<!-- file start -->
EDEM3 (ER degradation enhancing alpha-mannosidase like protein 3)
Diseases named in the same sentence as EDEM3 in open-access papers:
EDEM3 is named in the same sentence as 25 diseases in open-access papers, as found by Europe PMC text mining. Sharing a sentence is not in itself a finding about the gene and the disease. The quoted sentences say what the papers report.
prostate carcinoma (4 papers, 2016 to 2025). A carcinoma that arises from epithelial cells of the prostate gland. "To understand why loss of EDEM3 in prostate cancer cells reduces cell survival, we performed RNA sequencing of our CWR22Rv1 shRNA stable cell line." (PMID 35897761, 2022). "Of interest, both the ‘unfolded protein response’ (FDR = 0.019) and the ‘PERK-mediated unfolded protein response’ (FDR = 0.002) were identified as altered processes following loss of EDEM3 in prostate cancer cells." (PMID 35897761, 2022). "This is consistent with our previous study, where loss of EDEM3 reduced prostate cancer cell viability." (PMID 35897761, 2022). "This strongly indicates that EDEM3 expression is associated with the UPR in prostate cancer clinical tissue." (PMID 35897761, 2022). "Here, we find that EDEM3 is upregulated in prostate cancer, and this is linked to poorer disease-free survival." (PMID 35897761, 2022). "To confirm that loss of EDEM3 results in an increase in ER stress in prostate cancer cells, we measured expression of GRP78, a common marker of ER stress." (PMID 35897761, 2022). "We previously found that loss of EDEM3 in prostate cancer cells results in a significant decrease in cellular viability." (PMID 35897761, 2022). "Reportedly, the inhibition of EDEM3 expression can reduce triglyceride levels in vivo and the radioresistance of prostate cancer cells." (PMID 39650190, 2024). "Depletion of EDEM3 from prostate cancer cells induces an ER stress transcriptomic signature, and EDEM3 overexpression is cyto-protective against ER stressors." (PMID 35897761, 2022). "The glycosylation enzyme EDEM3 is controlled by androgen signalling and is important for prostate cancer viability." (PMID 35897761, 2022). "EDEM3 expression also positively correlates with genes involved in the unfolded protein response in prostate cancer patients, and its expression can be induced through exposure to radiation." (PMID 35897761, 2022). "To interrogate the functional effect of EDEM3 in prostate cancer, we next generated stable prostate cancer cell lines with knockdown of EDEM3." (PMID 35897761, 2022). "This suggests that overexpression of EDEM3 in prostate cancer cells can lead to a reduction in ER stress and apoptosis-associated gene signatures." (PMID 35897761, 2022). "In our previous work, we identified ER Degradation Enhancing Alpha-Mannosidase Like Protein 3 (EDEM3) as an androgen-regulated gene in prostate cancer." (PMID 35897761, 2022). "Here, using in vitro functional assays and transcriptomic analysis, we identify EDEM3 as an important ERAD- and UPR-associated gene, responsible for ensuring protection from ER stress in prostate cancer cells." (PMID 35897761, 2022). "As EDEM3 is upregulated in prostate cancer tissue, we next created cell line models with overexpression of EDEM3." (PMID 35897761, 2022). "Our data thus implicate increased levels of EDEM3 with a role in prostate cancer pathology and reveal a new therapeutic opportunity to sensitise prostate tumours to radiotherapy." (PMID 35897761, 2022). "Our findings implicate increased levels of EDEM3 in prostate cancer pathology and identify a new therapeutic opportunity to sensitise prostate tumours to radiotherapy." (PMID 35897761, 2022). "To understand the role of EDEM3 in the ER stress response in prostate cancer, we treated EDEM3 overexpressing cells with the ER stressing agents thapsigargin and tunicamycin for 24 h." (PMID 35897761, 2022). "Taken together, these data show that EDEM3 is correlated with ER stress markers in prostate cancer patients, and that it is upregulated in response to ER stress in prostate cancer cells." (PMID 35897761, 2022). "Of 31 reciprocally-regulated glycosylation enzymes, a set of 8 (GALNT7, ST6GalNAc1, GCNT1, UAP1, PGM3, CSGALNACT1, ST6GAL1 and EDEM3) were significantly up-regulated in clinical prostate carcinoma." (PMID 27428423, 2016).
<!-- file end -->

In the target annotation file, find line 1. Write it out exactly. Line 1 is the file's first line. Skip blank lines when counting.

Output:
EDEM3 (ER degradation enhancing alpha-mannosidase like protein 3)